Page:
The stuff about the Carlyle Group and the Bushes doesn’t really matter in the long run, does it? It’s interesting, and I hope people go track down the source information. But, there wasn’t enough time in the movie to go into all of it. It also doesn’t advance the emotional meat of the movie.
The stuff at the beginning about the 2000 election was great, and done with a real sense of humor that belied the seriousness of the charges leveled. It was a great way to open the movie, even though the section that came after it was a bit uneven.
The last half of the movie was what really affected me. I had posted Thursday about the real price of the war. The numbers blew me away, but seeing the images in the movie just cemented it for me. While many on the Right will have a problem with the happy pictures of Baghdad in March of 2003, those scenes weren’t staged. Yes, Saddam was horrible, and horrible things happened, but the images were of average Iraqis living their average Iraqi lives. The images of the “collateral” damage of the war that came after that were just as real. Those things really happened. Those children were injured, along with thousands of their countrymen. That old woman really lost her family, and really said those things. It wasn’t staged, and the numbers aren’t fake. Someone said to me this morning that the movie fails because it doesn’t mention the “good” things that have happened. You know what, it doesn’t have to. We’ve never seen those images in the U.S. media, and we should. We should see them for the same reason we should see the flag-draped coffins as they arrive at Dover. That’s the real price of war.
The segment on Lila Lipscomb, and the images of the soldiers in Iraq was even more powerful to me (I know, it shouldn’t have been, but I was). The images of the amputees in physical therapy were too much, and watching Mrs. Lipscomb grieve was more than I could handle.
And those are the parts of the movie that everyone should see. I can understand why people don’t want to see the rest of it. It’s inflammatory, and doesn’t tell (or try to) tell the “whole” story. No one’s telling the whole story, so expecting a two hour movie to is silly and overly partisan. Where the movie succeeds, it does so with more power and impact than anything I’ve seen. Where it fails, it fails only because of the voice it’s delivered in and the time given to laying out the evidence. It was an excellent review of the past three years, no matter what lens it was given in. The build up to war, the lies, the half-truths, the chest-thumping declarations… they’re all there.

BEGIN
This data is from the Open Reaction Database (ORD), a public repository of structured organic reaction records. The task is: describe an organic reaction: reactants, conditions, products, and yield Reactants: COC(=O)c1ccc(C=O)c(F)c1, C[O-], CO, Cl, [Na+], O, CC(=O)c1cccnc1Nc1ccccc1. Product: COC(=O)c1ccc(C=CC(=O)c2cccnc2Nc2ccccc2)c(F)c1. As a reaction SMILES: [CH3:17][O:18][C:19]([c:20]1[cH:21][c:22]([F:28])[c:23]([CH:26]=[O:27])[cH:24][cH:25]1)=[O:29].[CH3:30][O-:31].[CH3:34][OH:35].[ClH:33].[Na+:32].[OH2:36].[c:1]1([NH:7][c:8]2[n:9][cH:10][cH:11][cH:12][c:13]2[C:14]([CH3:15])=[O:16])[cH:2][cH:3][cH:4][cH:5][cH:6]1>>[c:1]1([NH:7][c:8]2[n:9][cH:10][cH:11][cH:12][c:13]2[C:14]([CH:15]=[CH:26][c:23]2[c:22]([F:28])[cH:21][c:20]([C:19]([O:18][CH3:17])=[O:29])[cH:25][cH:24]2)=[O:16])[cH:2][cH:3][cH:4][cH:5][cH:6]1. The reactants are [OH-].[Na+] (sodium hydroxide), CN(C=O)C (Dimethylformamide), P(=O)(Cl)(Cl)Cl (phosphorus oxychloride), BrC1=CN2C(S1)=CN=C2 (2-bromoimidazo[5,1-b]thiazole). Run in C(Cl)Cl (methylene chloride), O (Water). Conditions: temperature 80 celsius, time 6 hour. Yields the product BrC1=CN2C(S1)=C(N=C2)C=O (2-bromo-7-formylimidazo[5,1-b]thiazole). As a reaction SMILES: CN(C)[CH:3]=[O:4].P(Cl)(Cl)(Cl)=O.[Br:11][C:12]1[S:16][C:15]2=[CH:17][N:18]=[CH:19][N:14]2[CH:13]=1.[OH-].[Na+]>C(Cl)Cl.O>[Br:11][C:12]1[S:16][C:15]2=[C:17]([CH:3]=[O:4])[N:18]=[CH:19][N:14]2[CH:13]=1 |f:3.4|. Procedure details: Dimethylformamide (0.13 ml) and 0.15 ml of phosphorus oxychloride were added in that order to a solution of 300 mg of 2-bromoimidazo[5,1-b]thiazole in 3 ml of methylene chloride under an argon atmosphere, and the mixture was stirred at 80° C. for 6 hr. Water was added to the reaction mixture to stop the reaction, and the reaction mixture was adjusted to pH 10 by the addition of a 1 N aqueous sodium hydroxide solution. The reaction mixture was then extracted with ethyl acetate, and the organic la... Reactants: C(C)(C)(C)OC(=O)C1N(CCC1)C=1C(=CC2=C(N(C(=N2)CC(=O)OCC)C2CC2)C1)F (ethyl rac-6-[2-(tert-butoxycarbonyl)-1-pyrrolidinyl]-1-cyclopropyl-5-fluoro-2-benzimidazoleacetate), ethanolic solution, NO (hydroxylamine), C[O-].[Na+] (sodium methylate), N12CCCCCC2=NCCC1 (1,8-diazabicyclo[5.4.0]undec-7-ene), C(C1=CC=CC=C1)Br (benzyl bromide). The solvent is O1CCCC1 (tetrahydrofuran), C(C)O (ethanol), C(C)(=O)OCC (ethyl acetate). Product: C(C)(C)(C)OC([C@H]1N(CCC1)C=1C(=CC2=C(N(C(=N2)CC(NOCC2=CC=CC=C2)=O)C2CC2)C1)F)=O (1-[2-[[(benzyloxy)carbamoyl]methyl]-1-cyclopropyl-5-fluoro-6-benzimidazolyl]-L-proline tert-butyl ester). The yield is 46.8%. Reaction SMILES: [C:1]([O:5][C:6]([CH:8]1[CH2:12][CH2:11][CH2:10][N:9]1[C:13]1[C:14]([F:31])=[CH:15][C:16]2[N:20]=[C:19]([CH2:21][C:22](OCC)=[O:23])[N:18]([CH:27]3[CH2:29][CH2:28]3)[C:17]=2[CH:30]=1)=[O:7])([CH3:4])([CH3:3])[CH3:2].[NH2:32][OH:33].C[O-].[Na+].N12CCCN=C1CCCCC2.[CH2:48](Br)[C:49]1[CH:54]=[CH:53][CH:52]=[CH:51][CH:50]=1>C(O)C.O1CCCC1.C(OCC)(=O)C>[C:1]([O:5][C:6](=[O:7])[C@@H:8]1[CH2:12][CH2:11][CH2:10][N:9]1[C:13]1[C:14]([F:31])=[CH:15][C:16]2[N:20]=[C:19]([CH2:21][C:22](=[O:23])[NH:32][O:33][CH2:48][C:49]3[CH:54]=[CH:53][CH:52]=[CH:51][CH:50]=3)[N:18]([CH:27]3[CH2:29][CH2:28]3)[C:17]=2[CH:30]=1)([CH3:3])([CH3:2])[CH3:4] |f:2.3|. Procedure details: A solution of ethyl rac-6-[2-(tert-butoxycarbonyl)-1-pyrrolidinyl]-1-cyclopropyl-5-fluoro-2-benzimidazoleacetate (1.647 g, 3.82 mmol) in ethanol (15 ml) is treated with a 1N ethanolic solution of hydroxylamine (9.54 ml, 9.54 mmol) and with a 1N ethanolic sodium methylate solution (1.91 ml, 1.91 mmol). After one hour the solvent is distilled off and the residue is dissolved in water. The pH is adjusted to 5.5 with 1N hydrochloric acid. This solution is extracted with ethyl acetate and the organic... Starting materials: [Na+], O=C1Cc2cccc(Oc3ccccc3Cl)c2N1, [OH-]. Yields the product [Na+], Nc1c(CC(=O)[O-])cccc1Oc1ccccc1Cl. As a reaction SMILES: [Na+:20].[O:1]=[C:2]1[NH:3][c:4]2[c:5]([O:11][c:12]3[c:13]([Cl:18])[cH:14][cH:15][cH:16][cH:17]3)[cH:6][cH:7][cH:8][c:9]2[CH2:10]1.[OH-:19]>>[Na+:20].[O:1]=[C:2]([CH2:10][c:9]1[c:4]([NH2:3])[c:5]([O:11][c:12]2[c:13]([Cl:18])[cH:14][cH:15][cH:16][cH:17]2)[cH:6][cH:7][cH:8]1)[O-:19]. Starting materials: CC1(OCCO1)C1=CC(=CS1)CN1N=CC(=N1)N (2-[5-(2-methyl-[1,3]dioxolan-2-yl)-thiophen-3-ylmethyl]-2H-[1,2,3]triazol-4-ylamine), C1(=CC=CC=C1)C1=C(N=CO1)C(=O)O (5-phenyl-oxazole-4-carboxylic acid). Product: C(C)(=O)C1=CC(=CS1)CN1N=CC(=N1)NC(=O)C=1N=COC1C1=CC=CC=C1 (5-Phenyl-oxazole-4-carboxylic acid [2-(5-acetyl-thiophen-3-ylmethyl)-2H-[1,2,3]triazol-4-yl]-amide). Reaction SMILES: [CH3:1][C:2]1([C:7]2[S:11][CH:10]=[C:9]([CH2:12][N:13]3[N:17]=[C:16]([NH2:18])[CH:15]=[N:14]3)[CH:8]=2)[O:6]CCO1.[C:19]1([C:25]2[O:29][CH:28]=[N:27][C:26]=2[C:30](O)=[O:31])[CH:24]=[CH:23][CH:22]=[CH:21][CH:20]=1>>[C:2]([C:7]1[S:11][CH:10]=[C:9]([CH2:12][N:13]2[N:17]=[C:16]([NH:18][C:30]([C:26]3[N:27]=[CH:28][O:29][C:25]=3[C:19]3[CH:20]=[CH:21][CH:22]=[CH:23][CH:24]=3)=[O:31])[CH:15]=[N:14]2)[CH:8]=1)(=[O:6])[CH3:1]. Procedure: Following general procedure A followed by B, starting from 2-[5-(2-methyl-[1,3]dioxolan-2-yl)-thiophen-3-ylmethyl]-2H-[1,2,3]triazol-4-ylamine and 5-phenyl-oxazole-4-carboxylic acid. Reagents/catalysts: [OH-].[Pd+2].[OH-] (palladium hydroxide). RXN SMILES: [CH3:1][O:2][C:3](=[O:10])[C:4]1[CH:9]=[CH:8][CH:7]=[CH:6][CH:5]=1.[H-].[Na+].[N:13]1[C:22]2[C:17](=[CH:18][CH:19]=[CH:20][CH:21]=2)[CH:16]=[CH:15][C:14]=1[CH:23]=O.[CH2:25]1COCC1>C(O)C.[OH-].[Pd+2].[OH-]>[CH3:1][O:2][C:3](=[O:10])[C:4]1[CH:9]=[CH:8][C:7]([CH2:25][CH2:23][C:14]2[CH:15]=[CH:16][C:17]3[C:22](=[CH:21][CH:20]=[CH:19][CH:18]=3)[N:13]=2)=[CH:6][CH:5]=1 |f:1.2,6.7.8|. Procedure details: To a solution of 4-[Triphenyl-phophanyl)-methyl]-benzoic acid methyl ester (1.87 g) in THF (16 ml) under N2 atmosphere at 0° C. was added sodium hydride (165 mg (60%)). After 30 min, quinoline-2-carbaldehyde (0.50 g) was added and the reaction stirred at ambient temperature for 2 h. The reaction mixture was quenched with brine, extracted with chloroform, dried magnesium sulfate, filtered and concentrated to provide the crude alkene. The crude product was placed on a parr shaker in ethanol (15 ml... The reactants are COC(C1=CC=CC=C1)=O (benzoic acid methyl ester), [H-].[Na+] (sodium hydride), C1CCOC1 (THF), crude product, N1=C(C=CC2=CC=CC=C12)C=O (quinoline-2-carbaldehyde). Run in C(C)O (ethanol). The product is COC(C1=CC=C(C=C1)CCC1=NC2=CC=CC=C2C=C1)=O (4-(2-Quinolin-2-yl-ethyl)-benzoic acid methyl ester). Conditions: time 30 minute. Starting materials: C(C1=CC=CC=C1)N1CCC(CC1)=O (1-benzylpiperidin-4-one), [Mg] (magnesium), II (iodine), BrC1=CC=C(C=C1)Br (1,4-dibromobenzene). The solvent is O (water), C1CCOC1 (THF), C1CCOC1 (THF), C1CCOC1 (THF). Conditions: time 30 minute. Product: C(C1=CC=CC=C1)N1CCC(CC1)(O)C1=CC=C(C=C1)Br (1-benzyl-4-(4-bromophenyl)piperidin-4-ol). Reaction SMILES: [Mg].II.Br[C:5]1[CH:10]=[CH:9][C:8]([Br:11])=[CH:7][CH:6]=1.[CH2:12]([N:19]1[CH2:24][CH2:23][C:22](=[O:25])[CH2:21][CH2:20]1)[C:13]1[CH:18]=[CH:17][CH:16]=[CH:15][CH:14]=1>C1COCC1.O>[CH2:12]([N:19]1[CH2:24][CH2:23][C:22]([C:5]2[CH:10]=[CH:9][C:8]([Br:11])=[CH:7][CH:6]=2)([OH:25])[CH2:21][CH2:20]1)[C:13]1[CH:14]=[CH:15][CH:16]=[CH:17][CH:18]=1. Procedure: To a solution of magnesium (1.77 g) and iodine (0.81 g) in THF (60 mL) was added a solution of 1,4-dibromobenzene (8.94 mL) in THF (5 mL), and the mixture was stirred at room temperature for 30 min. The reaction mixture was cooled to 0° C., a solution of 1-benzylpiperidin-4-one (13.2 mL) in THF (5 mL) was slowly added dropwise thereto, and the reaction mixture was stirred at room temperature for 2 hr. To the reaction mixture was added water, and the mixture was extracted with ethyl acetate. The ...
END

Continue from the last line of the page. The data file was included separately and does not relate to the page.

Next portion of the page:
I think the movie will have an impact on the election, not because it shows Bush as a doofus or evil (I don’t think either is true at this point, which is another post). It will because it shows the true price of war, a price that the media and the Administration have failed to show us in the past year. We should all see what’s being done in our name, under our flag. 60,000 people wounded and killed, never to be the same. And why? For what?
I hope the movie influences people to find the truth, to honestly seek it. Go see it, then go find the truth – not the truth as presented by either side, but the truth as it is. It’s complex, and difficult to find, much less understand. Every target is a spinning top, endlessly spitting out their description of intent and motive, trying to influence how we see what they’ve done and why. I’m done caring about the “why” and the motive. It doesn’t matter. The consequence is more important to me. Seeing the consequence of the President’s action in Iraq is enough for me to cast my vote for Kerry this November.